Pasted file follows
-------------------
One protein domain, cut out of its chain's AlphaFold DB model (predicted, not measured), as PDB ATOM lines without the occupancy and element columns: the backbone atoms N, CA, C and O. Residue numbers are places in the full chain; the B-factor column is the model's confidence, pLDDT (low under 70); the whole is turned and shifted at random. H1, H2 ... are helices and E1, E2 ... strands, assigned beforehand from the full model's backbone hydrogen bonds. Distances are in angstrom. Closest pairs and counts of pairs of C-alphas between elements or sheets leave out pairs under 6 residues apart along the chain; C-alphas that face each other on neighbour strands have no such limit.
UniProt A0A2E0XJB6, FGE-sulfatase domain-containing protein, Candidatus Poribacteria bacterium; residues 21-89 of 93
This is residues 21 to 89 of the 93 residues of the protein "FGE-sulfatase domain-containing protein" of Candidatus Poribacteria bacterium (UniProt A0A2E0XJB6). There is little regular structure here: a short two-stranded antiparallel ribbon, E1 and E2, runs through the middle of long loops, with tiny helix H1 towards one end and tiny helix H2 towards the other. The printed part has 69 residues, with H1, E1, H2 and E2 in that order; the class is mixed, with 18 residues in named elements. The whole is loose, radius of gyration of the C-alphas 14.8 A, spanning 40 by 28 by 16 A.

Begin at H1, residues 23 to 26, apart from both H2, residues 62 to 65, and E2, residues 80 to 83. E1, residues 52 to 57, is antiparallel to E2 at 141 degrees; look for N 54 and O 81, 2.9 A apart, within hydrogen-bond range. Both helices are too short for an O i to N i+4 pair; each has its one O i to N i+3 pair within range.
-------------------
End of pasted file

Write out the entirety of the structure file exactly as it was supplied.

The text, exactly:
One protein domain, cut out of its chain's AlphaFold DB model (predicted, not measured), as PDB ATOM lines without the occupancy and element columns: the backbone atoms N, CA, C and O. Residue numbers are places in the full chain; the B-factor column is the model's confidence, pLDDT (low under 70); the whole is turned and shifted at random. H1, H2 ... are helices and E1, E2 ... strands, assigned beforehand from the full model's backbone hydrogen bonds. Distances are in angstrom. Closest pairs and counts of pairs of C-alphas between elements or sheets leave out pairs under 6 residues apart along the chain; C-alphas that face each other on neighbour strands have no such limit.
UniProt A0A2E0XJB6, FGE-sulfatase domain-containing protein, Candidatus Poribacteria bacterium; residues 21-89 of 93
This is residues 21 to 89 of the 93 residues of the protein "FGE-sulfatase domain-containing protein" of Candidatus Poribacteria bacterium (UniProt A0A2E0XJB6). There is little regular structure here: a short two-stranded antiparallel ribbon, E1 and E2, runs through the middle of long loops, with tiny helix H1 towards one end and tiny helix H2 towards the other. The printed part has 69 residues, with H1, E1, H2 and E2 in that order; the class is mixed, with 18 residues in named elements. The whole is loose, radius of gyration of the C-alphas 14.8 A, spanning 40 by 28 by 16 A.

Begin at H1, residues 23 to 26, apart from both H2, residues 62 to 65, and E2, residues 80 to 83. E1, residues 52 to 57, is antiparallel to E2 at 141 degrees; look for N 54 and O 81, 2.9 A apart, within hydrogen-bond range. Both helices are too short for an O i to N i+4 pair; each has its one O i to N i+3 pair within range.